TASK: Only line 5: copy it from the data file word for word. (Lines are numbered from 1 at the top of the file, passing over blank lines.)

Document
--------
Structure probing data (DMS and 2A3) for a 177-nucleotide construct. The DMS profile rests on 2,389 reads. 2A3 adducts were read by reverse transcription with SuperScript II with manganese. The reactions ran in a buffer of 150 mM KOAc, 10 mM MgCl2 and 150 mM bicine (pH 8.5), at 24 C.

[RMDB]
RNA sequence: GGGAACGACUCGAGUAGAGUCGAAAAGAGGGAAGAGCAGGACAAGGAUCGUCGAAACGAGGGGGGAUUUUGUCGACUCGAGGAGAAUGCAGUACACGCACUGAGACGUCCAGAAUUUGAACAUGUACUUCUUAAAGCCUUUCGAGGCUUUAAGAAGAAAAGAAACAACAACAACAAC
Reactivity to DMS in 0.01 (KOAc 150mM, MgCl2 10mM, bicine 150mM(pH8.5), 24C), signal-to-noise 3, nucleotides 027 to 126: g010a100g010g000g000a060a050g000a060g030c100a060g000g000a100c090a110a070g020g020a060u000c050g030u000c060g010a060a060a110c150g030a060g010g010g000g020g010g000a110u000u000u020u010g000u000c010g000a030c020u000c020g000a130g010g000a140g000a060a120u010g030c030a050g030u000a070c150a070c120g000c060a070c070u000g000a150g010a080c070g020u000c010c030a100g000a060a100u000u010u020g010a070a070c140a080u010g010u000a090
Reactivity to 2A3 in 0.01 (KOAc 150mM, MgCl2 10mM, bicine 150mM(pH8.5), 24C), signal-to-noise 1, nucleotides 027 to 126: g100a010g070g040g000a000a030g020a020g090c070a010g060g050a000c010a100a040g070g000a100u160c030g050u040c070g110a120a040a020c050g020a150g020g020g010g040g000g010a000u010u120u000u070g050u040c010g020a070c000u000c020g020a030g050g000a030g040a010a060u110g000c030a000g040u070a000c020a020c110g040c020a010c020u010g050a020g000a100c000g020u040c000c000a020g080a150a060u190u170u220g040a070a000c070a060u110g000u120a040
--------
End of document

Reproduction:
Reactivity to 2A3 in 0.01 (KOAc 150mM, MgCl2 10mM, bicine 150mM(pH8.5), 24C), signal-to-noise 1, nucleotides 027 to 126: g100a010g070g040g000a000a030g020a020g090c070a010g060g050a000c010a100a040g070g000a100u160c030g050u040c070g110a120a040a020c050g020a150g020g020g010g040g000g010a000u010u120u000u070g050u040c010g020a070c000u000c020g020a030g050g000a030g040a010a060u110g000c030a000g040u070a000c020a020c110g040c020a010c020u010g050a020g000a100c000g020u040c000c000a020g080a150a060u190u170u220g040a070a000c070a060u110g000u120a040